WASHINGTON, DC,by Vance Garnett January 13, 2012 — This Friday is Friday the 13th. And it is only the first of three for this infamous year of 2012. Infamous because all sorts of unusual occurrences are expected, some of them unpleasant, such as December 21.
The Mayan calendar, a little known timepiece until the past few years, has provided some people reason for fear. Why? The Mayan calendar ends on December 21, 2012. This has been interpreted as the Mayans saying (in our vernacular): "This is all the timekeeping you'll ever need; after that, it's lights out." 
Then there is Friday the 13th coming thrice in a single year, although this is not the first time. But it is especially noteworthy, however, in the context of this year:
*In 2012, the planets will align for the first time in 3,000 years.
*There will be three eclipses.
*In August there will be a blue moon, which is the second full moon within a month. This will, consequently, bring the year's number of full moons to 13.
Is this getting scary yet? Does it sound like some "decoded" "conspiracy theory" by "History Detectives"?
In order to have a Friday the 13th, the first day of a month must fall on a Sunday. This ordinarily occurs once a year. For there to be three such days in one year is unusual.
Finally (perhaps I shouldn't use the word "finally" in this context), it's no secret that a presidential election will take place this year. Also scary?
The History of 13
The number 13 alone sparks a significant amount of concern for a goodly number of Americans. The sesquipedalian name, which will likely prompt conversation in the faculty lounge, is “triskaidekaphobia.” Some students may sneak into classes early on Friday morning and print on blackboards: "Eschew obfuscation and triskaidekaphobia." 
And it spells “double trouble” when the 13th day of a month falls on a Friday.
Fear of the number 13 is real. It has plagued such historic figures as  Napoleon Bonaparte, J. Paul Getty, Herbert Hoover, and Franklin Delano Roosevelt. FDR’s secretary, Grace Tully, wrote that her boss was "superstitious, particularly about the number 13.” She reported that on a number of occasions she was abruptly summoned to be a guest at a White House dinner in order to round out the number of people at the table to 14. This is attention-worthy when one  considers that this is a man who soothed a troubled nation with the words, "We have nothing to fear but fear itself."
Hotels and office buildings often avoid designating a 13th floor. In such cases, elevator lights blink from 12 to 14. Some hospitals will not ascribe the number 13 to a ward. Some airports, for example, label their gates 12, 12A, and 14.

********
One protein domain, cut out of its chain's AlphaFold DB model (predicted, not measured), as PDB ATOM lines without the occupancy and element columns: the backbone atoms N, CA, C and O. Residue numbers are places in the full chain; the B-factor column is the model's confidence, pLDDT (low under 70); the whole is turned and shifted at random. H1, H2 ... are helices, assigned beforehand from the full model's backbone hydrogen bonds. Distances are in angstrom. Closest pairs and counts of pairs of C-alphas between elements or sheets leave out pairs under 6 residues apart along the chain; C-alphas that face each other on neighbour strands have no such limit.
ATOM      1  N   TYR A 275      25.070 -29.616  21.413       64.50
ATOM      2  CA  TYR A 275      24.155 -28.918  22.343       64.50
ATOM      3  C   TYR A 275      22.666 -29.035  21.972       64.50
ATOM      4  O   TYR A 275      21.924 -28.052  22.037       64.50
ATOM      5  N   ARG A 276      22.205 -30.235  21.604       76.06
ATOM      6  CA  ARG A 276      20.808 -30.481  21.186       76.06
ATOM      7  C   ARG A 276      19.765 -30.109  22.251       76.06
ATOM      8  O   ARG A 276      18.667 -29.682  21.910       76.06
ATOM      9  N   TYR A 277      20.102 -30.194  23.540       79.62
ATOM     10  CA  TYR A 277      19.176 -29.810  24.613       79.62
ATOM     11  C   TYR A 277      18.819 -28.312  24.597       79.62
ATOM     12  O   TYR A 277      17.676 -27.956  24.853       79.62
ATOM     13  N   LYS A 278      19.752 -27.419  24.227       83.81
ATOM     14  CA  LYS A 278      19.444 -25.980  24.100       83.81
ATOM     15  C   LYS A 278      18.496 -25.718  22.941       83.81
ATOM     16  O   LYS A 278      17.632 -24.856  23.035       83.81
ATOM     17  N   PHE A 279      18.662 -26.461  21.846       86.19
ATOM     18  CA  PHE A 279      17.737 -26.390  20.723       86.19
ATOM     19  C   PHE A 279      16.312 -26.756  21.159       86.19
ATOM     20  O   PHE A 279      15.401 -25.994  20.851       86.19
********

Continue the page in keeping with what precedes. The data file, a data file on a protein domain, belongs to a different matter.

The superstition of Friday the 13th stems from the Last Supper. As vivified by Leonardo da Vinci's painting, 13 men sit at the table. The following day, a Friday, the central figure, Jesus, is put to death.  Until the end of the 19th century, Friday was dubbed “Hangman’s Day” because that was the day designated for executions. 
One stress management center has recorded that as many as 17 to 20 million people are affected in varying degrees by Friday the 13th. Some are "paralyzed by fear." The name ascribed to this specific phobia is “paraskavedekatriaphobia.”
Lucky 13
By contrast, there are those who profess to believe the 13 to be a lucky  number. This is often the case for those whose birthdays are on the 13th of the month. To represent that philosophy, this writer coined the word  “triskaidekaphilia,” which would mean, of course, “a love or appreciation of the number 13.”
One might make the case that our nation’s Founding Fathers would fall into this category. They seem to have shared a fondness for the number 13 and might, therefore, be called “triskaidekaphiles.”
Think of the 13 original colonies, which blossomed into the 13 original states. These were immortally represented by the circle of 13 white stars on the blue field of our new nation’s flag.
The Great Seal of the United States dramatically demonstrates this point.
This Seal contains:
Great Seal of the United States
13 stars
13 stripes
13 feathers in the eagle’s left wing
13 feathers in the eagle’s right wing
13 feathers in the eagle’s tail
13 arrows in the eagle’s left talon
13 leaves on the olive branch in the eagle’s right talon
13 olives on the branch in the eagle’s right talon
13 clouds in the glory above the eagle’s head
13 letters in the motto, e pluribus unum
 This U. S. Seal proves that the number 13 presented no threat or concern for our nation’s founders.
Knowing this may help the superstitious to realize that when it comes to the number 13 and Friday the 13th, they need not fear.
As for 2012 being Earth's last year, however, I can't help you there. Perhaps you may take comfort in the final words of T. S. Elliot's "The Hollow Man":
This is the way the world ends
This is the way the world ends
This is the way the world ends
Not with a bang but a whimper.
Or maybe it doesn't end at all, and there is nothing to get all nympholeptic about. Perhaps next year we can put all this behind us and just enjoy New Year 20, uh-oh, 13!
Vance Garnett's writings have appeared in many newspapers and magazines. They have won the praise of such luminaries as Paul Harvey, William Safire, and Shirley Povich. Vance calls himself "a lover of all things Washington."

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